Bates Research - 10-18-17

New CFTC Commissioner Proposes “21st Century” Approach

At the CFTC a line has been drawn: the regulator will shift away from focusing on “regulating the last crisis” to ensure that they remain relevant in modern markets. Rather than reacting to market innovation, the CFTC sees a role for itself in advancing and promoting innovation. This new viewpoint was prominently discussed in the first public address of Brian Quintenz, newly sworn in as Commissioner of the CFTC. Mr. Quintenz challenged the entire approach undertaken by his predecessors toward regulating the activity of the sector.

Asking the Right Questions

At his speech before the Symphony Innovate 2017 Conference, Commissioner Quintenz framed the regulatory challenge as a balance between the benefits of innovation and technology versus risks that may jeopardize market stability. On one side he sees the “power of data analytics and machine learning, algorithmic trading, movement of data to the cloud” and digital ledger technology as advances which all contribute to “a world that moves faster, at lower cost, more transparently, and with greater efficiency.” On the other side he acknowledges how speed in trading can “trigger events that undermine market stability” and how “increased movement and importance of data demands heightened and careful attention to data integrity and cyber-security.”

Algorithmic Trading

Mr. Quintenz saved some of his harshest words for Regulation Automated Trading, calling the proposed regulation of algorithmic trading “a top level disregard for the enormity of the trading method spectrum and, therefore, a disregard for the proper assessment of market risk posed throughout the broad spectrum,” and labeled it a “registration scheme” that would have forced many entities to register as automated trading persons who were not a market disruption risk in nearly the same way as high frequency traders (for example). He also declared the proposal to build a source code repository “D-E-A-D,” calling it a “highly concerning” overreach. Mr. Quintenz then went on to make the case for a “reset” in both process and policy as it relates to understanding and managing the risks posed by the modern trading environment.

In framing the challenge this way, Commissioner Quintenz poses provocative questions. He asks, for example, “how do we think about [enforcement concepts like] intent when looking at computer code?” and “How does a firm prove a ‘diligent review’ over AI trading strategies?” By posing these and other fundamental questions, Commissioner Quintenz may be setting the stage for a wholesale reconsideration of the regulatory regime set up by his predecessors.

Greater Engagement with FinTech

Commissioner Quintenz argues that the only way to strike the correct balance between the benefits and the risks of FinTech market challenges is by (1) “having regulatory leadership which prioritizes a consistent and engaging dialogue with the FinTech community,” and (2) “fully utilizing existing avenues and creating new structures to empower those conversations.” By this formulation, Commissioner Quintenz is endorsing Chairman Christopher Giancarlo’s approach for “creating a 21st century regulator.” Mr. Quintenz emphasizes the need to send “a coherent message” to the FinTech community that “beneficial innovation will be encouraged and is viewed as vital to the health and vibrancy of our markets.”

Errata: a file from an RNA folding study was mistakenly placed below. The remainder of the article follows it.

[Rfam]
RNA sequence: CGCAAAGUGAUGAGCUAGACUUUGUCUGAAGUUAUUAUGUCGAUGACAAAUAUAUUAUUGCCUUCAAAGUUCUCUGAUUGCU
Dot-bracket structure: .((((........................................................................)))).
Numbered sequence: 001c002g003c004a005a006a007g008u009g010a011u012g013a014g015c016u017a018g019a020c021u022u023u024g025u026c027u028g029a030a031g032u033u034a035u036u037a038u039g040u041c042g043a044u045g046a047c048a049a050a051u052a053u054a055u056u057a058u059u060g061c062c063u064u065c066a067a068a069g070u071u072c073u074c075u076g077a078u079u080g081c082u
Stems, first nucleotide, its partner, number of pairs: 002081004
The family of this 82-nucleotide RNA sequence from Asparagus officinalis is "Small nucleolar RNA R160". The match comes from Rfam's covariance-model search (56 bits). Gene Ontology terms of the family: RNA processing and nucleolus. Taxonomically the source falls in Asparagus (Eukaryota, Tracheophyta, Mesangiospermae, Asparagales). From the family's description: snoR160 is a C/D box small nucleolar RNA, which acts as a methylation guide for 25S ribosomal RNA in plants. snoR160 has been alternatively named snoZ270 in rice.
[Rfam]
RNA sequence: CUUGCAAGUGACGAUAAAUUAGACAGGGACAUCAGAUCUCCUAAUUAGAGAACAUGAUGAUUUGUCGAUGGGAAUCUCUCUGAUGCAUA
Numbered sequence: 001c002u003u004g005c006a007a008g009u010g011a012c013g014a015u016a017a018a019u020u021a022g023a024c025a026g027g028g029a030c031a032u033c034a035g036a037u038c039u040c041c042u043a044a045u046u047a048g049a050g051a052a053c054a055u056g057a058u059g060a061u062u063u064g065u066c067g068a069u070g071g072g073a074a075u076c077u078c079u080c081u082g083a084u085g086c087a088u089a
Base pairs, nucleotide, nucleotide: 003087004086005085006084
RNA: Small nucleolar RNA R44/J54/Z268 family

As a practical matter, Mr. Quintenz says, this approach takes two forms. LabCFTC, an initiative of the Chair, was created to better inform the Commission of FinTech developments and to facilitate market-enhancing FinTech innovation. Specifically, the initiative is directed to foster thoughtful engagement with innovators; educate regulators as to how new technologies can help make the Commission more effective and efficient; and serve as a mechanism by which the CFTC can collaborate with external organizations, including domestic and international regulators.

Second, under the direction of new “sponsor” Commissioner Quintenz, the existing Technology Advisory Committee will continue to engage with the FinTech community to provide the CFTC with formal guidance on existing or emerging technological advances and associated potential regulatory issues.

Looking Ahead

Chairman Giancarlo has found a kindred spirit in Commissioner Quintenz. As the Chair stated earlier this year:

"Regulators must engage in a constant and evolving dialogue with innovators precisely because we need to understand the impact they are having on the very marketplaces we are charged to supervise. We must partner with them, experiment with them, learn from them and innovate alongside them, if we are ever to keep pace with the digitization of modern markets and protect their 21st century participants."

As sponsor of the TAC, Commissioner Quintenz will be in a position to have significant influence over this regulatory approach. Bates will keep you current with news and updates on this issue. 


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